Even if Congress doesn't permit automatic cuts to Medicare as a result of its tax plan, members have openly said that they'll be back to cut programs like Social Security and Medicare.
Cuts to these programs are highly unpopular among both Republican and Democratic voters, and as a candidate, Trump campaigned on promises to keep them intact. However, current signals from congressional leaders, and Trump himself, are that he will break those promises.
The House and Senate bills amount to a tax cut for the rich that will be paid for by the poor.
The Non-Repeal Repeal of the Affordable Care Act
The Senate version of the tax plan has a provision that repeals a foundation of the Affordable Care Act: the individual insurance mandate.
Insurance markets only work if some healthy people pay into the system to cover the costs for those who get sick. By getting rid of the individual mandate, the Senate tax plan will encourage some currently healthy people to skip health insurance -- making the costs go up for everyone who chooses to stay insured.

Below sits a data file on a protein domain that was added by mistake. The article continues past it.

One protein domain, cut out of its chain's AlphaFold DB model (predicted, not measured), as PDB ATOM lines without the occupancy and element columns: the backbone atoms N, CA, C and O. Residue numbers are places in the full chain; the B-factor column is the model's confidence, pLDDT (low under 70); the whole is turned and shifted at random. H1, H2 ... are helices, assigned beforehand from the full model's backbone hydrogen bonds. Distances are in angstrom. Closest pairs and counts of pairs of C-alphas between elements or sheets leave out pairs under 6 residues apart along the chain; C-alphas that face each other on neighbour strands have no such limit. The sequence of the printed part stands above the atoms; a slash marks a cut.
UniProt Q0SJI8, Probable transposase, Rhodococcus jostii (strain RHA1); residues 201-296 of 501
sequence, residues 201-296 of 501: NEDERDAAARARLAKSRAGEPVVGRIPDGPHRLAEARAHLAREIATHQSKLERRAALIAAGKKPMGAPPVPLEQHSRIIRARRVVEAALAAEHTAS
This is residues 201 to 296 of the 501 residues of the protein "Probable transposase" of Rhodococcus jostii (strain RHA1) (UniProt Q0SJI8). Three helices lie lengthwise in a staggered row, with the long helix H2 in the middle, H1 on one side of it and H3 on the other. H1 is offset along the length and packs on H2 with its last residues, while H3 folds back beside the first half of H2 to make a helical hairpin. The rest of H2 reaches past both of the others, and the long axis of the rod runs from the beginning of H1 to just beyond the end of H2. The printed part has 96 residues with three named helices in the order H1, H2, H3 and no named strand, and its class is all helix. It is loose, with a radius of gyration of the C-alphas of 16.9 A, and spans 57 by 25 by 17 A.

According to a nonpartisan estimate from the Congressional Budget Office, this one change would result in 13 million Americans losing health insurance over the next decade -- and those who have insurance can expect their premiums to go up by 10 percent.
The House version of the bill doesn't include the individual mandate repeal. Thus, one of the biggest questions about any final legislation is whether it will include this attack on the Affordable Care Act.
Don't Look Behind the Curtain: It's Not About the Money
While congressional leaders bemoan the expense of Social Security and Medicare -- which do cost a lot, at $982 billion and $604 billion respectively in 2016 -- don't expect them to mention in the same breath that they have voted to increase the military budget to $700 billion.
Each of the differences between the House and Senate versions represents an opportunity to limit the damage this tax plan can do, or possibly to derail it entirely.